June 20, 2010
June 20, 2010
June 23, 2010
Educational Research and Methods
15.149.1 - 15.149.9
An Examination of Industry’s Desired Traits for Engineering Graduates and Gender Differences Abstract
The National Academy of Engineering, among other organizations, regards hands-on ability as an important trait of engineering graduates. However, it is unclear how faculty, students, and industry prioritize hands-on ability relative to other desirable traits. Surveys were given to industrial representatives, faculty, and students asking them to rate hands-on ability among eight other traits. Analysis found that hands-on ability ranked third. Understanding the importance of hands-on ability would better allow engineering curricula to reflect its prioritization. Hands-on ability also has gender associations. Better understanding how industry views this could allow curriculum to prepare its students to meet this obstacle. It would also allow academia to realize the gender association and address it within the institution. These changes could allow better engineering experiences for female engineers as well as males.
An important consideration for curriculum change and improvement is to identify the desirable attributes of a graduating engineer. While calling for significant reforms in engineering education, the National Academy of Engineering (NAE) recommends the Engineer of 2020 have: strong analytical skills; practical ingenuity; creativity; communication; business and management knowledge; leadership; high ethical standards and professionalism; dynamism, agility, resilience, and flexibility; and the habit of lifelong learning1. Other organizations have developed similar lists. For example, in a study pertaining to computer science majors, employers and teaching staff rated the following attributes as highly important: analysis skills, application of knowledge, communication, capacity to learn, information management skills, team competency, ability to work in interdisciplinary teams, ability to work autonomously, and concern for quality as highly important2. The European higher education places emphasis on employability, learner-oriented learning outcomes, and subject-specific and generic competences3, 4. Employability is an overarching trait that is deemed important in graduating engineers5, 6.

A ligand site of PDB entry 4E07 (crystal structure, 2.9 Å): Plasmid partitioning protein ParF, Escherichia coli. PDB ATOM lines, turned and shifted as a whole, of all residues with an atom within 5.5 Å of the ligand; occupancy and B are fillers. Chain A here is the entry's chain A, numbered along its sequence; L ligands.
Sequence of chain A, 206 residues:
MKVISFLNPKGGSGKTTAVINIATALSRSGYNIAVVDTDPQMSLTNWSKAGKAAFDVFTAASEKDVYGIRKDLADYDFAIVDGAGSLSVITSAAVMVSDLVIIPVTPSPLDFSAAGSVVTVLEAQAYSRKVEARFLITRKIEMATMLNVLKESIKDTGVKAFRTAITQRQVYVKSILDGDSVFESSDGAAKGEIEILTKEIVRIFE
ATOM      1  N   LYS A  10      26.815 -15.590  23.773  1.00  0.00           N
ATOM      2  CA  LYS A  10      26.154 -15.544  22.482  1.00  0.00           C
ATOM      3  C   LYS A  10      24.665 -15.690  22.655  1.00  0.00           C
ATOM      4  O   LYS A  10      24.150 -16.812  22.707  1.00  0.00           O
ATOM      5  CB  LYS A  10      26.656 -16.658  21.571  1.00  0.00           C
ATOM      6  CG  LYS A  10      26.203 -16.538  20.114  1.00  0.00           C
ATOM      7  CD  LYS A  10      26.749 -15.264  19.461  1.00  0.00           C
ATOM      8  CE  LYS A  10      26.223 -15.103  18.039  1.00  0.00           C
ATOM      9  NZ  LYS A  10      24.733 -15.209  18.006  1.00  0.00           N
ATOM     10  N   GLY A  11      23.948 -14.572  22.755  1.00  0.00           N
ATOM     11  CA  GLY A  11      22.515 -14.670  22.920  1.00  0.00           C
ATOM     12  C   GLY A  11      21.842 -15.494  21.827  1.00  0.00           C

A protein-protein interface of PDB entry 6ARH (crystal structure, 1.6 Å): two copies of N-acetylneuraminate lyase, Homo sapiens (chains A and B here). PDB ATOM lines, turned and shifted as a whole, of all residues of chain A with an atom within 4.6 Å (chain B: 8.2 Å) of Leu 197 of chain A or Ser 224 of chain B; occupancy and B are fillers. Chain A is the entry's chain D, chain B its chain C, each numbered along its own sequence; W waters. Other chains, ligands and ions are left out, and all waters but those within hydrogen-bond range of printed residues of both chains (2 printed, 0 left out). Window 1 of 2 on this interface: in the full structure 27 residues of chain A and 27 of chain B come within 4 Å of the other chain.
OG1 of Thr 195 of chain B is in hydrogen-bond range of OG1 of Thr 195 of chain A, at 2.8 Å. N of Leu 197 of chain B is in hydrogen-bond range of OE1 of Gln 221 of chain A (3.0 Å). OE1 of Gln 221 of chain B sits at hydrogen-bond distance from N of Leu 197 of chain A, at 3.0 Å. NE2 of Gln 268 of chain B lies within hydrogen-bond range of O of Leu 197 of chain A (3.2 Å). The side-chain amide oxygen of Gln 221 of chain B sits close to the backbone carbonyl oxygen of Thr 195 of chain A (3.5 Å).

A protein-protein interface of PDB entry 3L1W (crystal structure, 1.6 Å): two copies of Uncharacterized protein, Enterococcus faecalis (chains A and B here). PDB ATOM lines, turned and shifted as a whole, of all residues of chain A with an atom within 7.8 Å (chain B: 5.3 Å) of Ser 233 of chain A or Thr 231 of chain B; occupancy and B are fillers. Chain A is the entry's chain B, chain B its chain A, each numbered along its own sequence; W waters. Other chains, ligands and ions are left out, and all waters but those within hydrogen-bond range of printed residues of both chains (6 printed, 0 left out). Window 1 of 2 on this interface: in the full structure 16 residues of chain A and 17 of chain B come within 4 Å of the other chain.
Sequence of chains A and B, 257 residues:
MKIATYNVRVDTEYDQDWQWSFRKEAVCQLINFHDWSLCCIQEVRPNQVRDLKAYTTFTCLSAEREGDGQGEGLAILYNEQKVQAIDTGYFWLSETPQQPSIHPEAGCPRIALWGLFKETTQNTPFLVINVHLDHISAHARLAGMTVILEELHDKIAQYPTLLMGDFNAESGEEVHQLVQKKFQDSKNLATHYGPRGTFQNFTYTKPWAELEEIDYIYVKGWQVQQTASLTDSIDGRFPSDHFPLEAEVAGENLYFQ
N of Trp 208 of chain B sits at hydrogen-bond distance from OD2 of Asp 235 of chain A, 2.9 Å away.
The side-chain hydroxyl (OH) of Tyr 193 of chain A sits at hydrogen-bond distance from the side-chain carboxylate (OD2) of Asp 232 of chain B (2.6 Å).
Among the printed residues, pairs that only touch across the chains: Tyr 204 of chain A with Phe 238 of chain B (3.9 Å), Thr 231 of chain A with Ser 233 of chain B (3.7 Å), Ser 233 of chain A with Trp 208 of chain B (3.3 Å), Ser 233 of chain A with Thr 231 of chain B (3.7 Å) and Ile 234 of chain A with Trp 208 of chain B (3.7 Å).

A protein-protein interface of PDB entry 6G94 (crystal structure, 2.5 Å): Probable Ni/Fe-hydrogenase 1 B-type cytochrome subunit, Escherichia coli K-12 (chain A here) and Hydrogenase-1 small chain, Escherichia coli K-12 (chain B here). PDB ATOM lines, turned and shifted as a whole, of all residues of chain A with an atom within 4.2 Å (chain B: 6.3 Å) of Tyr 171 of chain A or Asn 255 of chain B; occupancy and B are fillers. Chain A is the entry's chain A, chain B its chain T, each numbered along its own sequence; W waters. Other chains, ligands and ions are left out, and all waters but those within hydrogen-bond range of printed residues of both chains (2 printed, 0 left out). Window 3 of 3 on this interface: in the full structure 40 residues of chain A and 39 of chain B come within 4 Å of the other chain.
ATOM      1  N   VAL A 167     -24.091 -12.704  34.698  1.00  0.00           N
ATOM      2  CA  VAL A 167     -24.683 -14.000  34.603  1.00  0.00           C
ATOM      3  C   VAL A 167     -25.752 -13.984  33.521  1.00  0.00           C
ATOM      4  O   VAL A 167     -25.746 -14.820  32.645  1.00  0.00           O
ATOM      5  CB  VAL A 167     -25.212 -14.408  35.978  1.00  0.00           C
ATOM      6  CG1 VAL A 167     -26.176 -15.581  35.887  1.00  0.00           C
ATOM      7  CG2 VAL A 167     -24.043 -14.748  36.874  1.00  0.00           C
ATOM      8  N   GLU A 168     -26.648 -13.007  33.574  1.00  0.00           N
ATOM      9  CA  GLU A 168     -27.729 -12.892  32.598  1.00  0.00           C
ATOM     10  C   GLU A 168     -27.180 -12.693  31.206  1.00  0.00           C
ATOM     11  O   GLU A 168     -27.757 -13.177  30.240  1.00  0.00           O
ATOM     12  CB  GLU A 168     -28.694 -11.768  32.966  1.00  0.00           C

Besides academies like the National Academy of Engineering, surveys of engineering industrial representatives and graduates have determined hands-on ability to be important. Duy Nguyen surveyed nearly a hundred individuals from industry and asked them to rate (out of a hundred) the generic qualities and attributes necessary for the development of a professional engineer. The highest ranking category, with a value of 92.30, included hands-on skills7. Although engineers today are not typically hired to tear apart engines, they are still expected to have the hands-on skills. There seems to be a connection between engineering and the ability to perform hands-on tasks. In support of this, when 420 industrial representatives were surveyed in 1999, they identified the ability to connect the theoretical and practical as the highest engineering trait8. McIlwee and Robinson surveyed over four hundred graduates who graduated between 1976 and 1985 in southern California. The surveys revealed that hands-on ability is important in the workplace. Whether the graduate uses hands-on ability on the job or not, “they need to be able to present themselves as someone who is capable of doing so9.”
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